Marcus Ericsson expects to benefit from familiarity with the Circuit de Catalunya as F1 returns to action at the Spanish Grand Prix this weekend.

The rookie has had only limited knowledge of the tracks used for the four 'flyaway' races that opened the 2014 campaign - and none at all of either Melbourne or Shanghai - but considers Barcelona a 'second home' and is looking forward to being able to get down to business as soon as the pit-lane opens on Friday morning.

"I've had a very good two week break back at home in Sweden, but now I want to get back on track and Spain's the perfect place to do so!" he confirmed, "This will be the first race of the year at a track I know well and, while it's only a small advantage, it's obviously good to have that knowledge as it makes the initial runs on Friday more useful, and it means I can attack a lap more efficiently right from the start of FP1.

"That's important at any race, but especially this weekend as we have some new parts coming and it will be critical to complete the run plans we have for those on Friday so we can really see where we can find maximum lap-time."

As has become traditional, the Spanish Grand Prix - the first European race on the schedule - will see all eleven teams bringing a first raft of updates for their cars, and Caterham is no different, with particular attention being paid to both the CT05's front and rear wings and its floor as the Leafield squad attempts to get the edge over closest rival Marussia and, potentially, close the gap to the midfield.

For Ericsson, however, the biggest difference will be that fact that there will be additional number-crunching going on hundreds of miles away from Barcelona in an effort to ensure that the upgrade works effectively.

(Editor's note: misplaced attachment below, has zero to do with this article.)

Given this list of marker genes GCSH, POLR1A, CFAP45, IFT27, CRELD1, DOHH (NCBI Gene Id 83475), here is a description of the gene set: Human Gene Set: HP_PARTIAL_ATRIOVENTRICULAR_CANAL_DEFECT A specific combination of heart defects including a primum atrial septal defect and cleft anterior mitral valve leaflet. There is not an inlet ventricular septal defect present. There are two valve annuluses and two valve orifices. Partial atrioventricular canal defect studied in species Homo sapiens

"As we have had at all the races this year, in addition to the work on track we'll also have the simulator operational back at Leafield, and all the simulation software we have at our disposal, to help generate even more data," he noted, "So, while the focus will be on Spain, there will also be a lot of work going on back at the factory to help us even more. Obviously that's a big step up in terms of support from the last time I raced in Barcelona but, for me, it's all part of my progression and I can't wait to start work again!"

Engine partner Renault is also planning to bring updates to Spain, despite track support leader Cedrik Staudohar admitting that the Circuit de Catalunya holds few unknowns for the F1 fraternity.

"We have so much information on Barcelona from previous tests that there won't be too many surprises," he confirmed, "The majority of the workload will come from evaluating the new upgrades on the Power Unit software and chassis side.

"We will have the next phase of the software upgrades in Spain, so we expect improvements in both driveability and energy management. The improved response will be important in the low to mid speed corners and coming onto the straight."

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